Tuesday, April 7, 2020

Exclusive Excerpt The Crimson Inkwell by Kenneth A. Baldwin

“Too much excitement for one evening?” A husky, baritone voice floated from behind me, cutting through the din. I turned halfway in my seat and saw the silhouette of a man standing behind the open flap of a yurt. His question hung in the air. I could feel his gaze rest on me. I should have been alarmed, being all alone in a bizarre carnival, out of strength, and now confronted by a strange man in the dark. Instead, my senses were slipping from me. I was tired. I had just settled myself on the log, and I wasn’t inclined to move.
“I just need to sit for a moment, thank you,” I replied.
“Mind if I join you?” he asked.
“You can do what you like,” I said. I could feel my reservations melting into the evening. It must have been the side effects of the emotional journey I’d been on that morning. Still, I was determined to hold on to the dignity and pride I’d won that day. Tonight, I wasn’t just a member of the masses. I wasn’t just a woman to be scared of strangers or shadows. I didn’t need to move if a stranger wanted to share a log bench.
The man sat down with a sigh. I heard him take a crisp bite out of an apple. Out of the corner of my eye, I saw a beautiful Burgos Pointer follow behind him and sit erect and obedient at his flank. I kept my head forward, feigning interest in the hypnotist, who now had another woman hypnotized. Her two thralls danced together at her command.
“That used to be me,” he said, gesturing to the center of the ring with a half-eaten apple.
“I beg your pardon?”
“There in the center. Used to have my own show. They had me on the advertisements,” he said, taking a bite. “Times change.”
“You used to be a hypnotist?” My curiosity was getting the better of me. I inclined my head ever so slightly and darted my eyes, catching a glimpse of his features. The electric lights across the crowd lit up the stubble on his face, brown, red, and black. Perhaps a Scotsman? Though I didn’t detect the unmistakable northern accent. I was tempted to look at him openly to assess his features, but I held back. Not yet. Let him feel my disinterest.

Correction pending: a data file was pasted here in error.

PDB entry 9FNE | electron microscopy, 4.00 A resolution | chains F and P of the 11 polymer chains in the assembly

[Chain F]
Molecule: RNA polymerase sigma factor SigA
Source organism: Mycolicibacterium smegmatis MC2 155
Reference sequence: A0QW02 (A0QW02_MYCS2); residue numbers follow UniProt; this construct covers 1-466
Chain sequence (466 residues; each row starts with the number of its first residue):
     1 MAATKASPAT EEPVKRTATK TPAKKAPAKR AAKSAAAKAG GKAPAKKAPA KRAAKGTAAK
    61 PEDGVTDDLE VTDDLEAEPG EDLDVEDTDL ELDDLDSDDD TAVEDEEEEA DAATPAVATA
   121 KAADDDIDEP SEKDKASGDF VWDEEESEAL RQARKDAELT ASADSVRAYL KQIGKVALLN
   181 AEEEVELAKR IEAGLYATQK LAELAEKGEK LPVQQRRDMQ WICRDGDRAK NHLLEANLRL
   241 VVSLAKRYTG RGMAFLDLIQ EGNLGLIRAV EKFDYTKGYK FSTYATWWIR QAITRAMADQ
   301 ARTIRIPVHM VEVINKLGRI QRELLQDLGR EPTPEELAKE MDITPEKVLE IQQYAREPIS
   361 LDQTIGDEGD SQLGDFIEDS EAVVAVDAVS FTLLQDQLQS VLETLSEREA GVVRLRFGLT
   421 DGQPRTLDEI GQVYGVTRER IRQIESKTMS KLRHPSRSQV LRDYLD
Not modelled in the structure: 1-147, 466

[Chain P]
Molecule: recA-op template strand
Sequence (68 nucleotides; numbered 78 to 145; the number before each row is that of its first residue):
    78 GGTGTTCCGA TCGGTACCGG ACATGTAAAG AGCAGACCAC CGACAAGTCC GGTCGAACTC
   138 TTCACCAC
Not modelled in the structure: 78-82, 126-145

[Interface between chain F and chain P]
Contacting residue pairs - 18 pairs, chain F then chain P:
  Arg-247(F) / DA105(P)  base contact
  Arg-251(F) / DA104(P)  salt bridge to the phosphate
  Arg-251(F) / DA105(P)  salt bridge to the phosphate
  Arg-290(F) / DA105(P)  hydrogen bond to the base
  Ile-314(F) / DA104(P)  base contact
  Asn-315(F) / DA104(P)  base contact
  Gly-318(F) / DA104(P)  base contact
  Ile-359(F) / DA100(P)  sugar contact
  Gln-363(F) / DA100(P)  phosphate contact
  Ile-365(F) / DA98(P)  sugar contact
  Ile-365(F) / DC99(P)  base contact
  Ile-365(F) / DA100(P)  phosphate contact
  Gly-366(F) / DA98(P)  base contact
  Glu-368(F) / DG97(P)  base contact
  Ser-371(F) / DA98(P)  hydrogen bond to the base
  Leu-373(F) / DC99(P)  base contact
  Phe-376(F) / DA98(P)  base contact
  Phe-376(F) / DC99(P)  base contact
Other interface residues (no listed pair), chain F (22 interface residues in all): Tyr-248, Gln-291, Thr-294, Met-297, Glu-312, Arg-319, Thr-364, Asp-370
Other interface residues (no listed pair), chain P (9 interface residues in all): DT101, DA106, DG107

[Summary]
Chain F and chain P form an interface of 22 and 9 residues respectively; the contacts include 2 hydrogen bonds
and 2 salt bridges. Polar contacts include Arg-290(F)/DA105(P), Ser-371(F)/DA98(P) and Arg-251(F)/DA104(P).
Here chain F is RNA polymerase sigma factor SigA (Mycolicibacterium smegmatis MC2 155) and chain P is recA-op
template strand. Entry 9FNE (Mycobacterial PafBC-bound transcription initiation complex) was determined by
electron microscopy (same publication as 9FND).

“Not a hypnotist, no.” I heard a smile in his voice. It was congenial. “Tried that once; it didn’t end well. Hypnotized myself by accident. Couldn’t snap out of it for a week.”
This absurd account did me in. I shifted in my seat and gave him my full attention. “Is that meant to be a joke?” I asked.
“Depends. Do you like to laugh?” he replied, giving me a boyish grin. I puzzled on his question. I laughed with Anna occasionally. Something about this man made me feel nineteen. I don’t know whether it was the playful expression on his face or the absolute mess of brown hair on his head. His eyes were a deep, honey color, though that might have just been tricks by the lights. He had a peculiar talent of looking very comfortable sitting anywhere, and this effect permeated into my demeanor.  Girlish feelings swelled in my bosom.
He wore a ratty old robe made of what once may have been velvet, patched over in faded groupings of foreign silk and tapestry. Underneath, his linen shirt, collarless, was largely unbuttoned down to his slim fitting waistcoat. His question, and his appearance, took me off-guard.
“Do I know you, sir?” I asked.
“She called me sir,” he said to the pointer. It sniffed the apple in his hand in response. I could not place his face, but something must account for this feeling of familiarity. I was not accustomed to feeling swept up by the charms of strange men, but I caught myself leaning toward him.
What was I thinking? My thoughts flew to Byron like a lifeline. Me, an engaged woman! It wasn’t right to be here alone. The propriety of it! The very appearance of evil! I had made him a promise. What if someone saw me? How would he react if reports of this got back to his ears?
This man was so unlike Byron, too. He felt young. He felt vibrant. He felt unreasonable.  How did he feel all these things by slinking onto a bench and eating an apple? I stood.
“No, not a hypnotist,” he continued, disregarding my imminent departure. “I had a show of a very different kind. A better show. But, I guess you’re only as good as your last performance.”
I should have walked away. My head told me to walk away, but I felt like he was chiding me. As good as your last performance? My thoughts flew unbidden to the face of my father in a fog-filled church. You’re more than a single story. Isn’t that what he’d said?
I needed water. I wanted something to take the bitter nut taste out of my mouth. Meandering aromas in the air smothered me, aromas that were free and intoxicating only moments before. All around, people clapped and marveled at the many facades of the carnival. They consumed the entertainment like a drug then wandered on to the next amusement.